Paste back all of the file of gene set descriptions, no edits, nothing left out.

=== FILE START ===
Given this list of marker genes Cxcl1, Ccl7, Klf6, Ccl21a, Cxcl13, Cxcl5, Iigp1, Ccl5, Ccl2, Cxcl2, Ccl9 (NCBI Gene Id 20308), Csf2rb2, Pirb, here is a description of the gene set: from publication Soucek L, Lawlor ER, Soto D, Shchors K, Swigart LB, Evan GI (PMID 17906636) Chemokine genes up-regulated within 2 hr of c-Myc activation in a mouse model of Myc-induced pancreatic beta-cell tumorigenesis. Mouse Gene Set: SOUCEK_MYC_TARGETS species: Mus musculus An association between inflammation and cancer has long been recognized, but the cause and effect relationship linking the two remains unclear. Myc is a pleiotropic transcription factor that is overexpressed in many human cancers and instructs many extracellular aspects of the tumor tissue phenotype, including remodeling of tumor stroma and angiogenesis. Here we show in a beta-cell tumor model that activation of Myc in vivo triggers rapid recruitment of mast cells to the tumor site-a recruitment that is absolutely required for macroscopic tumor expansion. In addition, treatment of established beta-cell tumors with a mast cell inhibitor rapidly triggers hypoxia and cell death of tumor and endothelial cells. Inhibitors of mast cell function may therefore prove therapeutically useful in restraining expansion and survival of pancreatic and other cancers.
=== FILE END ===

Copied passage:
Given this list of marker genes Cxcl1, Ccl7, Klf6, Ccl21a, Cxcl13, Cxcl5, Iigp1, Ccl5, Ccl2, Cxcl2, Ccl9 (NCBI Gene Id 20308), Csf2rb2, Pirb, here is a description of the gene set: from publication Soucek L, Lawlor ER, Soto D, Shchors K, Swigart LB, Evan GI (PMID 17906636) Chemokine genes up-regulated within 2 hr of c-Myc activation in a mouse model of Myc-induced pancreatic beta-cell tumorigenesis. Mouse Gene Set: SOUCEK_MYC_TARGETS species: Mus musculus An association between inflammation and cancer has long been recognized, but the cause and effect relationship linking the two remains unclear. Myc is a pleiotropic transcription factor that is overexpressed in many human cancers and instructs many extracellular aspects of the tumor tissue phenotype, including remodeling of tumor stroma and angiogenesis. Here we show in a beta-cell tumor model that activation of Myc in vivo triggers rapid recruitment of mast cells to the tumor site-a recruitment that is absolutely required for macroscopic tumor expansion. In addition, treatment of established beta-cell tumors with a mast cell inhibitor rapidly triggers hypoxia and cell death of tumor and endothelial cells. Inhibitors of mast cell function may therefore prove therapeutically useful in restraining expansion and survival of pancreatic and other cancers.